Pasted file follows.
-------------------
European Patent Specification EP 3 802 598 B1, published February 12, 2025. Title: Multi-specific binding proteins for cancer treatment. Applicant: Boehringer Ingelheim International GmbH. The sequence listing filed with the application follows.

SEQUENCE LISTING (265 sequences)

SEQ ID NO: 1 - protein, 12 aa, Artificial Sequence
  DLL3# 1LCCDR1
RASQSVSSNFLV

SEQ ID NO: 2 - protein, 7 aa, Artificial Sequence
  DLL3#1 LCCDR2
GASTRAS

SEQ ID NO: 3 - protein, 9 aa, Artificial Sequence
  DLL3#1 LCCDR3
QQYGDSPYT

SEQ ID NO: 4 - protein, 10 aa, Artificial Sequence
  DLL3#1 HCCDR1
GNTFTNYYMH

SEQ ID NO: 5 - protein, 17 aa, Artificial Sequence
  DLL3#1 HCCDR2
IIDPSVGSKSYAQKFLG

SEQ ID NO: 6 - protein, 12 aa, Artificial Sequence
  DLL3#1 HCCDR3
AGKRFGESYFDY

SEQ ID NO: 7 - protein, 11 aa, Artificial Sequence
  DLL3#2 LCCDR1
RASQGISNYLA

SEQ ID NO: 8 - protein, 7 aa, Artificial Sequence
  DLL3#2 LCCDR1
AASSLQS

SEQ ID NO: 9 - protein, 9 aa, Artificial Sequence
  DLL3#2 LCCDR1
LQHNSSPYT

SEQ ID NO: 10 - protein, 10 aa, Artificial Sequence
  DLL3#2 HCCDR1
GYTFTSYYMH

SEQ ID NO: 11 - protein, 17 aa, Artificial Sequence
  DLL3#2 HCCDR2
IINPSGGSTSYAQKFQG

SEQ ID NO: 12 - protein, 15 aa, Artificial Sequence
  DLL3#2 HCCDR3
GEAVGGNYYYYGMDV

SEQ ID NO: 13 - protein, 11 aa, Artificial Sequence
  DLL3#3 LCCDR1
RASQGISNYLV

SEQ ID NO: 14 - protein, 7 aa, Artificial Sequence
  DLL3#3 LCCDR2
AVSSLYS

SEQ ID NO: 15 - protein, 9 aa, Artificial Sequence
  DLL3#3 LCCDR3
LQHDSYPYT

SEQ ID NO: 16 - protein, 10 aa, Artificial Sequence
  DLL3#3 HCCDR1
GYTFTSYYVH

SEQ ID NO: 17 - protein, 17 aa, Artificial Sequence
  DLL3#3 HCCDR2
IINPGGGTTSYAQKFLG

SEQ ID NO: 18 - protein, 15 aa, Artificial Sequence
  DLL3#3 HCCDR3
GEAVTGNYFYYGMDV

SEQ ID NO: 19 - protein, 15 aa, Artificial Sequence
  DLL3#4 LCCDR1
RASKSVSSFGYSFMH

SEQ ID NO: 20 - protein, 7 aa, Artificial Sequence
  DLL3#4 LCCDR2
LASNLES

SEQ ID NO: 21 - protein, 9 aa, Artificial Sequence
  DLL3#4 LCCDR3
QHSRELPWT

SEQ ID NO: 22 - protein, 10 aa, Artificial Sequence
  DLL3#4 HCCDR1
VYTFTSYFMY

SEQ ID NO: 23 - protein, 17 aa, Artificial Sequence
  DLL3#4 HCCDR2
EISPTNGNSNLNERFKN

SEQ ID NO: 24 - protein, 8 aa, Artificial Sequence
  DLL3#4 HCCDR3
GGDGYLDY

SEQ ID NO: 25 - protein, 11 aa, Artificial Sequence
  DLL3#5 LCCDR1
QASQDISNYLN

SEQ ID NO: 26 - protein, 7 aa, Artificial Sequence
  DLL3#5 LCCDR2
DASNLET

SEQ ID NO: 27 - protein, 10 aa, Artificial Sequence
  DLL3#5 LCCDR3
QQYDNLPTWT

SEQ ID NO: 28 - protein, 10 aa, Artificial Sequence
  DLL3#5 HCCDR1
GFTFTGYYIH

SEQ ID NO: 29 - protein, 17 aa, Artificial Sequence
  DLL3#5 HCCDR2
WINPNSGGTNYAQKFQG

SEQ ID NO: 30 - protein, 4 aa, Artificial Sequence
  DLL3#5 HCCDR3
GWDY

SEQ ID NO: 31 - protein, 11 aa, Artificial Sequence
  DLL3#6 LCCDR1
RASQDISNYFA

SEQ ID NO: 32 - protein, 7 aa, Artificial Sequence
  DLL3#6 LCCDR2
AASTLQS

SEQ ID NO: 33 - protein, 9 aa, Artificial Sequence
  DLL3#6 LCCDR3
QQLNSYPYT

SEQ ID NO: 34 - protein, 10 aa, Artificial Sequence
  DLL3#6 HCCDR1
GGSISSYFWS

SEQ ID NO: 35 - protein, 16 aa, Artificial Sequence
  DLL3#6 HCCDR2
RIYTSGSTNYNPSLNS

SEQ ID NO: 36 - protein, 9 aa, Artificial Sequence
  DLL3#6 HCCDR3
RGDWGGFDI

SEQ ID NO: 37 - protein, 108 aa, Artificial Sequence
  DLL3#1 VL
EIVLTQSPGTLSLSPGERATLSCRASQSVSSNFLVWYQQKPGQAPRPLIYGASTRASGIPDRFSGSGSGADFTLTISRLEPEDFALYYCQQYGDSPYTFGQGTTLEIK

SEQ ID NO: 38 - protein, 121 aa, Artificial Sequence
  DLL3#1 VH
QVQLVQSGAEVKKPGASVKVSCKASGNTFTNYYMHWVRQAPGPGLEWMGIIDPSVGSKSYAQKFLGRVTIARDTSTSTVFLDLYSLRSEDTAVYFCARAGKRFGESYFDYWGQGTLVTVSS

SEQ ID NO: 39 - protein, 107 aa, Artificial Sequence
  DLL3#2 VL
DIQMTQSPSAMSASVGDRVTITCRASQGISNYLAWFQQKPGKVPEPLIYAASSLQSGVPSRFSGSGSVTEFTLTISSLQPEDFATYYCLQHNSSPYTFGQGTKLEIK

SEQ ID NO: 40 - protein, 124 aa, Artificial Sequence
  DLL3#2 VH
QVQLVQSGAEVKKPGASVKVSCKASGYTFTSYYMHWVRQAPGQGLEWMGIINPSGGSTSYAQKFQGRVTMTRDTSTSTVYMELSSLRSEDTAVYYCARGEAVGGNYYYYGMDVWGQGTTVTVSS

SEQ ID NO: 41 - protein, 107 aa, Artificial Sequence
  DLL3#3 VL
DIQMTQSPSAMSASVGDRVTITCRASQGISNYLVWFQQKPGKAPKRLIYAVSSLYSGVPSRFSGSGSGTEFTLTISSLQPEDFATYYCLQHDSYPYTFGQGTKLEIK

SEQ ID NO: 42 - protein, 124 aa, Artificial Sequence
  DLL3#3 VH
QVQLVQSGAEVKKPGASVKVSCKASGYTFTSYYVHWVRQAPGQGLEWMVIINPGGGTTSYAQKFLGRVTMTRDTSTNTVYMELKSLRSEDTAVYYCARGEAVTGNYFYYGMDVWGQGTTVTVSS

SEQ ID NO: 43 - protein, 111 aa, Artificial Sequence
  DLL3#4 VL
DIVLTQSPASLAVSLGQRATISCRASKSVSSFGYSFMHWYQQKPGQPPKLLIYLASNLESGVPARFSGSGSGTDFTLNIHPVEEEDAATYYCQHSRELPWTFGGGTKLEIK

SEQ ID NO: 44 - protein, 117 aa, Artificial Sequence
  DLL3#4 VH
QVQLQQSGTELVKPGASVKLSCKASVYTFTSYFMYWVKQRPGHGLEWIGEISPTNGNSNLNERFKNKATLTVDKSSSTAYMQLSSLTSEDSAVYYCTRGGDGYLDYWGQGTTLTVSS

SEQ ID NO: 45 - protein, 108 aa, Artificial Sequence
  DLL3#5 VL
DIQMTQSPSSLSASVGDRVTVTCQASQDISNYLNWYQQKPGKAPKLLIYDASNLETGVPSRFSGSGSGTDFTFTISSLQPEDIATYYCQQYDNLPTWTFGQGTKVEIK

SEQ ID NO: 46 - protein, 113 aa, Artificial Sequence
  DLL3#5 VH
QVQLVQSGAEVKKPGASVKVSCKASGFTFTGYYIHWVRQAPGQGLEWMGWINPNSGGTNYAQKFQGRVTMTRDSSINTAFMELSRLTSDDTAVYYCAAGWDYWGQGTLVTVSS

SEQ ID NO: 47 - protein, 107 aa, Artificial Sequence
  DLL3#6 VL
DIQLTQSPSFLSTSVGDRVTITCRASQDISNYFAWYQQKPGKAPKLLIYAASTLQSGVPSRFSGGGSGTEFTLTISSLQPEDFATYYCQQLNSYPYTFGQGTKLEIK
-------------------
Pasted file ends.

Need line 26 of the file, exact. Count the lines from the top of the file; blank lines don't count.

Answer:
AASSLQS